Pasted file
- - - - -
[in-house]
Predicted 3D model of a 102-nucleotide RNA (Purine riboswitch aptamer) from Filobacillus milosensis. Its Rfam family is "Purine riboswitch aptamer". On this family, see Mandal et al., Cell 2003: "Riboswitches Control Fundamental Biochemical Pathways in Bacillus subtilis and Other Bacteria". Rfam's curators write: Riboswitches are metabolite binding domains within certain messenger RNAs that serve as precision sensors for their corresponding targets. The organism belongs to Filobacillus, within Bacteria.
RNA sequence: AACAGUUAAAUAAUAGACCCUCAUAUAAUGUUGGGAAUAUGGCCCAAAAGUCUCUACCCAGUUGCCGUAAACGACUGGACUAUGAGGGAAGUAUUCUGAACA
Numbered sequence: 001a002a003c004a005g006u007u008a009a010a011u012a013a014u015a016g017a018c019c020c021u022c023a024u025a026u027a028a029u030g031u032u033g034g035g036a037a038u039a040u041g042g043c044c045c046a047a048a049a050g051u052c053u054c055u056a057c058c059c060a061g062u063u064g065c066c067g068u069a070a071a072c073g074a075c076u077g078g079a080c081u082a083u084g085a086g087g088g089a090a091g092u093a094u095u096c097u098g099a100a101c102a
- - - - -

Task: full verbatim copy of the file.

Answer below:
[in-house]
Predicted 3D model of a 102-nucleotide RNA (Purine riboswitch aptamer) from Filobacillus milosensis. Its Rfam family is "Purine riboswitch aptamer". On this family, see Mandal et al., Cell 2003: "Riboswitches Control Fundamental Biochemical Pathways in Bacillus subtilis and Other Bacteria". Rfam's curators write: Riboswitches are metabolite binding domains within certain messenger RNAs that serve as precision sensors for their corresponding targets. The organism belongs to Filobacillus, within Bacteria.
RNA sequence: AACAGUUAAAUAAUAGACCCUCAUAUAAUGUUGGGAAUAUGGCCCAAAAGUCUCUACCCAGUUGCCGUAAACGACUGGACUAUGAGGGAAGUAUUCUGAACA
Numbered sequence: 001a002a003c004a005g006u007u008a009a010a011u012a013a014u015a016g017a018c019c020c021u022c023a024u025a026u027a028a029u030g031u032u033g034g035g036a037a038u039a040u041g042g043c044c045c046a047a048a049a050g051u052c053u054c055u056a057c058c059c060a061g062u063u064g065c066c067g068u069a070a071a072c073g074a075c076u077g078g079a080c081u082a083u084g085a086g087g088g089a090a091g092u093a094u095u096c097u098g099a100a101c102a